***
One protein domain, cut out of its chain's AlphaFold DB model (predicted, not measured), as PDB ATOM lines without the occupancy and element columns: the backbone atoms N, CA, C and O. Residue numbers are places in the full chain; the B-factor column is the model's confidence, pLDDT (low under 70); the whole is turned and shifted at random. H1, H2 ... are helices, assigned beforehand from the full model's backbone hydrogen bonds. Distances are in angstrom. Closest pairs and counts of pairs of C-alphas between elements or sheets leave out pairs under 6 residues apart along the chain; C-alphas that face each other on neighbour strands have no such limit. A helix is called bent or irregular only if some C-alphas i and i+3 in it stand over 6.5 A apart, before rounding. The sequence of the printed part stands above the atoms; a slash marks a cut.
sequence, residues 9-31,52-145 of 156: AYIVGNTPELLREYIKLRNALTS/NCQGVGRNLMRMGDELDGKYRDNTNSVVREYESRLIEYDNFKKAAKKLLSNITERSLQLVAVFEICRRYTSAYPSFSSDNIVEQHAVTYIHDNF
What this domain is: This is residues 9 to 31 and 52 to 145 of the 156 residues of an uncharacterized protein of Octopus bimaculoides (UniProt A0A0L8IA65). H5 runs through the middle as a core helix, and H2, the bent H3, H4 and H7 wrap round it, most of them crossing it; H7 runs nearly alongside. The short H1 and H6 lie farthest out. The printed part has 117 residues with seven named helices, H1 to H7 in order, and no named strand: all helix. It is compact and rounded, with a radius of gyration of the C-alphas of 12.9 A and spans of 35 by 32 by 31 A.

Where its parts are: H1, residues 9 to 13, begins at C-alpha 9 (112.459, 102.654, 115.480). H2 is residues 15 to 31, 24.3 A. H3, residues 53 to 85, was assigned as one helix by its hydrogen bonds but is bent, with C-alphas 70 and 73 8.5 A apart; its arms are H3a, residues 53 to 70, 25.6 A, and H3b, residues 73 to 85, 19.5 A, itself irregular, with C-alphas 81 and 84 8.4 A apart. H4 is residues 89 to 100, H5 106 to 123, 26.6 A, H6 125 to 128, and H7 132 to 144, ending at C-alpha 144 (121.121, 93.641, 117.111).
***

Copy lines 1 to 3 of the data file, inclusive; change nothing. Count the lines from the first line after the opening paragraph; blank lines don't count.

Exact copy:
sequence, residues 9-31,52-145 of 156: AYIVGNTPELLREYIKLRNALTS/NCQGVGRNLMRMGDELDGKYRDNTNSVVREYESRLIEYDNFKKAAKKLLSNITERSLQLVAVFEICRRYTSAYPSFSSDNIVEQHAVTYIHDNF
What this domain is: This is residues 9 to 31 and 52 to 145 of the 156 residues of an uncharacterized protein of Octopus bimaculoides (UniProt A0A0L8IA65). H5 runs through the middle as a core helix, and H2, the bent H3, H4 and H7 wrap round it, most of them crossing it; H7 runs nearly alongside. The short H1 and H6 lie farthest out. The printed part has 117 residues with seven named helices, H1 to H7 in order, and no named strand: all helix. It is compact and rounded, with a radius of gyration of the C-alphas of 12.9 A and spans of 35 by 32 by 31 A.

Where its parts are: H1, residues 9 to 13, begins at C-alpha 9 (112.459, 102.654, 115.480). H2 is residues 15 to 31, 24.3 A. H3, residues 53 to 85, was assigned as one helix by its hydrogen bonds but is bent, with C-alphas 70 and 73 8.5 A apart; its arms are H3a, residues 53 to 70, 25.6 A, and H3b, residues 73 to 85, 19.5 A, itself irregular, with C-alphas 81 and 84 8.4 A apart. H4 is residues 89 to 100, H5 106 to 123, 26.6 A, H6 125 to 128, and H7 132 to 144, ending at C-alpha 144 (121.121, 93.641, 117.111).